According to a recent poll, 65% of Americans believe the economy will soon be in a recession, if it isn't already in one. That can't be good news for retailers this holiday season.
But last week's GDP report also showed the economy growing at its strongest pace in a year and a half. Inflation was falling to a 44-year low and the employment report showed payroll jobs growing at their strongest pace since last spring. That's a textbook Goldilocks economy.
That's just what the Economic Cycle Research Institute's indicators telegraphed
last April, when I discussed ECRI's forecast of a Goldilocks economy, but "a Goldilocks with a couple of blemishes," such as housing. Under the circumstances, I wrote, "U.S. economic growth will firm in the coming months" -- precisely what transpired, contrary to the consensus. As blemishes sometimes are, housing is proving a persistent one.
At the time, Wall Street economists and financial markets were expecting significant economic weakness, and therefore multiple
rate cuts, in 2007. But with their rear-view mirrors showing an actual rise in median home prices, they then had a change of heart. So much so that by June 2007, a
survey found that by a 3-to-1 ratio, economists thought the worst of the housing bust was behind us.
By early June, with economic growth unexpectedly strong,
Liz Rappaport was reporting that "the rate cut calls are dropping like flies in the offices of Wall Street's economists as they have on Treasury bond trading floors and futures trading pits." Completely blindsided by the strength of the economy, they were forced to slash their 2007 rate cut forecasts from a range of 75 to 100 basis points to zero.
Such an overnight about-face is not common among Wall Street economists. For adjustable-rate mortgages due to be reset in the coming months, the likelihood of rates staying high was bad news indeed. The revised expectations reduced their value, especially in the subprime category, which suddenly looked much more vulnerable to rate resets. It was this abrupt invalidation of pessimistic projections that helped precipitate the credit crisis -- in turn damaging the home price outlook.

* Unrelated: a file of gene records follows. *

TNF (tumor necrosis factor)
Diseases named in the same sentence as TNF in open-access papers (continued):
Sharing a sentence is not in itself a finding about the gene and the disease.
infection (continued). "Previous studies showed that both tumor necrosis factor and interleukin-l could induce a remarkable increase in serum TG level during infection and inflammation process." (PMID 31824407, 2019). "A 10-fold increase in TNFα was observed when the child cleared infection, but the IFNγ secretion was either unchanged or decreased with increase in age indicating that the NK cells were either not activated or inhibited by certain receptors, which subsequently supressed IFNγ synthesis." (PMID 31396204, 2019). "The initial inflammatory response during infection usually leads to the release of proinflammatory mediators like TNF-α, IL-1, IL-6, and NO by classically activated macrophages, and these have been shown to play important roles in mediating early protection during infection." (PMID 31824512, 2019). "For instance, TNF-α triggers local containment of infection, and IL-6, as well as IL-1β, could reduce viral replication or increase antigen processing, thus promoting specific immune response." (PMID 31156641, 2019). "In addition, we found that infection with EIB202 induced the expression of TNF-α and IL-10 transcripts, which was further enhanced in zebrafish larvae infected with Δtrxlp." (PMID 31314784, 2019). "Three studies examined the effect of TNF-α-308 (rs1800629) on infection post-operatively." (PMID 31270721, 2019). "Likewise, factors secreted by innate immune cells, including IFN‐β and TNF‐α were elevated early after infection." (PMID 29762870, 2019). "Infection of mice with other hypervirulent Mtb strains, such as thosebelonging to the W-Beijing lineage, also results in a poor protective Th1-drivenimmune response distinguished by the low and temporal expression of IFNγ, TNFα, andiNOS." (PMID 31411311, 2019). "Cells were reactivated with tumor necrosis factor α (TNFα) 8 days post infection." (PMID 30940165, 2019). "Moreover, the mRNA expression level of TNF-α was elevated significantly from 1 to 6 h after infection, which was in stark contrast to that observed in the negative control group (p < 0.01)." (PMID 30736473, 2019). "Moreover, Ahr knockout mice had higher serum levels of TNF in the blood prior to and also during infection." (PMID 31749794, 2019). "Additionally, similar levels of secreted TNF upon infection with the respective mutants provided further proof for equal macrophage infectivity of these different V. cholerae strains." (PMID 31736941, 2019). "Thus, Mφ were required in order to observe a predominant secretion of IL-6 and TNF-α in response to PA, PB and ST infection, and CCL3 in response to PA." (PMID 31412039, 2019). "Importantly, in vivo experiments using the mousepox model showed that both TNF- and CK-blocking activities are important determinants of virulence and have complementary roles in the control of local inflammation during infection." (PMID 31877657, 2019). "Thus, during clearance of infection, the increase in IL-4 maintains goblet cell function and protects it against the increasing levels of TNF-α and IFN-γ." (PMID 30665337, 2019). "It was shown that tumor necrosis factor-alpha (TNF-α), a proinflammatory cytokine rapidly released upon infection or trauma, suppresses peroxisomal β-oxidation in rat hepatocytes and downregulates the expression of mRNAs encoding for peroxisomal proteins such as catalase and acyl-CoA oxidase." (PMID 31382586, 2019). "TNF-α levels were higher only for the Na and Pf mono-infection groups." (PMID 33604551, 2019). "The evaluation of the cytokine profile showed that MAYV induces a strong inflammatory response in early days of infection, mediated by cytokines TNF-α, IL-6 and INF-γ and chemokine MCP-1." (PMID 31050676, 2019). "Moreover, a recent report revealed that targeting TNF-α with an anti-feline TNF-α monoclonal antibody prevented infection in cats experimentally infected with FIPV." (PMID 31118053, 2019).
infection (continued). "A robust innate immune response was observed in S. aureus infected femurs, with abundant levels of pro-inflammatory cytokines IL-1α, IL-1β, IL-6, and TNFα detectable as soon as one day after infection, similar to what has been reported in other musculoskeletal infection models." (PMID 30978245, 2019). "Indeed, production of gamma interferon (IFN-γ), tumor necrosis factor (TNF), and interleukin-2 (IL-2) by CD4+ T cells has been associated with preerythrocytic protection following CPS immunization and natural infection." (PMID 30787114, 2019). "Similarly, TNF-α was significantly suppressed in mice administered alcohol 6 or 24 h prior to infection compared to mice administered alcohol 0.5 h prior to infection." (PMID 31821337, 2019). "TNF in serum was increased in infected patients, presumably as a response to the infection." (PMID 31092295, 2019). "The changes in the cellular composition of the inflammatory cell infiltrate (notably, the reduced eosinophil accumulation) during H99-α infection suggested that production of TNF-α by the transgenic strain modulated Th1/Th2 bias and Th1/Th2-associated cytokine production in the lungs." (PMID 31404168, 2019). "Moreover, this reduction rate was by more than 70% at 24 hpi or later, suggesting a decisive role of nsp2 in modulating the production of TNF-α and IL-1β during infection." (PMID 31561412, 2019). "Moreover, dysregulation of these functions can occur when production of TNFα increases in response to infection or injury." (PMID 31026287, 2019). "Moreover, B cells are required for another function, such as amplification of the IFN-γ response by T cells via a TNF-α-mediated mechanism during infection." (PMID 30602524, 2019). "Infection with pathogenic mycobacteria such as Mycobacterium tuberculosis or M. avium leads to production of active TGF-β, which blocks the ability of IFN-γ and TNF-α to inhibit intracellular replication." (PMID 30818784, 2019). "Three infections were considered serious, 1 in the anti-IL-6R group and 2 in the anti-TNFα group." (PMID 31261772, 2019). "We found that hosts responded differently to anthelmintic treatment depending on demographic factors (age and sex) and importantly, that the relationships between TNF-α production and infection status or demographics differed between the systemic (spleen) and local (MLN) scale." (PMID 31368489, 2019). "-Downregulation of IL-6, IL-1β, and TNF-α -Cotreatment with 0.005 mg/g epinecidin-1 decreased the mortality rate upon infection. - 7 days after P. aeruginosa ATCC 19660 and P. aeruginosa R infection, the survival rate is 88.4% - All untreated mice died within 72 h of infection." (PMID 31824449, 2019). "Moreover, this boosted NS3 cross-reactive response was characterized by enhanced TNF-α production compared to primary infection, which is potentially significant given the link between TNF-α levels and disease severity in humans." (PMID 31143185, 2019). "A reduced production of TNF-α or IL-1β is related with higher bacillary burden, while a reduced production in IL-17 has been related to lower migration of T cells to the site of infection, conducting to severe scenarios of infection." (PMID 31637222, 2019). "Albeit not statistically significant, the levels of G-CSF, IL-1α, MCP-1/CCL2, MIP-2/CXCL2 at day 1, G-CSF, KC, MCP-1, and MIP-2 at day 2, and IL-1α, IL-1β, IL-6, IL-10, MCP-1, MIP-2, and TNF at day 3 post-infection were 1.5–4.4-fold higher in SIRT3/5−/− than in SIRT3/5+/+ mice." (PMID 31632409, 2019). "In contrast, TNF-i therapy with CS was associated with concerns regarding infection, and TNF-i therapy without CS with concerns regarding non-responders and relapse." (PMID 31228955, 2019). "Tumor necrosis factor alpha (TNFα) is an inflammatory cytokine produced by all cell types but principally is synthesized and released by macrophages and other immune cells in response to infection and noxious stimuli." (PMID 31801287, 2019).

Still, consider how perverse the economy has been, repeatedly confounding the consensus. After all, the lagged effects of a long series of Fed rate hikes, combined with a major oil shock, has been enough to trigger many a past recession. Add to that a sharp housing downturn, and you can see why most economists thought that a recession was a good bet.
An inverted yield curve, which many consider the best predictor of recessions, only bolstered their confidence. You can see why few shared ECRI's relatively sanguine stance last spring. However, the economy refused to oblige. The credit crisis renewed the chorus of recession calls.
Since then, we've seen a sharp rise in recession probability banter. Yet when someone says they see a 50% chance of recession, aren't they simply saying they're clueless about whether a recession is coming? A coin flip would be about as useful. Saying that the recession probability is between a third and a half is hardly any better. What's a decisionmaker supposed to do with such information?
Think about it. Contrary to all the bearish commentary you may have heard, GDP has grown at a 3.9% annual pace in the last two quarters in the U.S. -- much stronger than in the eurozone or Japan.